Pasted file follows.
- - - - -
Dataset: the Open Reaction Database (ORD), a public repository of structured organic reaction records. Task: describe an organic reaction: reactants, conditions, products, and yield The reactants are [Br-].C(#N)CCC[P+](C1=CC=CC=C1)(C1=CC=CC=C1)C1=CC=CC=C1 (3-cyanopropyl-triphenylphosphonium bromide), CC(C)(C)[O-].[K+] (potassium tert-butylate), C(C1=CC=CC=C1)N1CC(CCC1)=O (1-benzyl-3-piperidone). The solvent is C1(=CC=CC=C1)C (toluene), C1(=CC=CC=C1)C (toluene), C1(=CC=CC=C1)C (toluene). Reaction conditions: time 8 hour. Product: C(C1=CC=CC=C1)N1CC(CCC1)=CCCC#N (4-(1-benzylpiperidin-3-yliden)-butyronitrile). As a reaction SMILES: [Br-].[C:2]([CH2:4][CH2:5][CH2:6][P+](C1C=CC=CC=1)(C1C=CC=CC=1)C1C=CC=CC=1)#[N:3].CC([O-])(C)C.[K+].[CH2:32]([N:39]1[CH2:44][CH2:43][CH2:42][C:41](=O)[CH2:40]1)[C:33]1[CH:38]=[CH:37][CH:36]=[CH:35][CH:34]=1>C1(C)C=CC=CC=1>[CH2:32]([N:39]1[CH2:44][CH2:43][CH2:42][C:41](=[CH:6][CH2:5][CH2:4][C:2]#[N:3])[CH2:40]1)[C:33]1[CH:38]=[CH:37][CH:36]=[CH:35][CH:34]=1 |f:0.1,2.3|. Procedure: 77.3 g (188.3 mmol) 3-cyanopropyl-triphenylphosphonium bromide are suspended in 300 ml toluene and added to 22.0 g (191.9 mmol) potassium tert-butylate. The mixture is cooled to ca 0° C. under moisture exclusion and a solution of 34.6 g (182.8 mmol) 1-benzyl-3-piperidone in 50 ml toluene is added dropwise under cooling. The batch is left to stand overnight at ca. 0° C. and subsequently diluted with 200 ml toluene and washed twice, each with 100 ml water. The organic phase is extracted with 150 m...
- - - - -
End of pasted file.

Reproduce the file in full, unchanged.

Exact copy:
Dataset: the Open Reaction Database (ORD), a public repository of structured organic reaction records. Task: describe an organic reaction: reactants, conditions, products, and yield The reactants are [Br-].C(#N)CCC[P+](C1=CC=CC=C1)(C1=CC=CC=C1)C1=CC=CC=C1 (3-cyanopropyl-triphenylphosphonium bromide), CC(C)(C)[O-].[K+] (potassium tert-butylate), C(C1=CC=CC=C1)N1CC(CCC1)=O (1-benzyl-3-piperidone). The solvent is C1(=CC=CC=C1)C (toluene), C1(=CC=CC=C1)C (toluene), C1(=CC=CC=C1)C (toluene). Reaction conditions: time 8 hour. Product: C(C1=CC=CC=C1)N1CC(CCC1)=CCCC#N (4-(1-benzylpiperidin-3-yliden)-butyronitrile). As a reaction SMILES: [Br-].[C:2]([CH2:4][CH2:5][CH2:6][P+](C1C=CC=CC=1)(C1C=CC=CC=1)C1C=CC=CC=1)#[N:3].CC([O-])(C)C.[K+].[CH2:32]([N:39]1[CH2:44][CH2:43][CH2:42][C:41](=O)[CH2:40]1)[C:33]1[CH:38]=[CH:37][CH:36]=[CH:35][CH:34]=1>C1(C)C=CC=CC=1>[CH2:32]([N:39]1[CH2:44][CH2:43][CH2:42][C:41](=[CH:6][CH2:5][CH2:4][C:2]#[N:3])[CH2:40]1)[C:33]1[CH:38]=[CH:37][CH:36]=[CH:35][CH:34]=1 |f:0.1,2.3|. Procedure: 77.3 g (188.3 mmol) 3-cyanopropyl-triphenylphosphonium bromide are suspended in 300 ml toluene and added to 22.0 g (191.9 mmol) potassium tert-butylate. The mixture is cooled to ca 0° C. under moisture exclusion and a solution of 34.6 g (182.8 mmol) 1-benzyl-3-piperidone in 50 ml toluene is added dropwise under cooling. The batch is left to stand overnight at ca. 0° C. and subsequently diluted with 200 ml toluene and washed twice, each with 100 ml water. The organic phase is extracted with 150 m...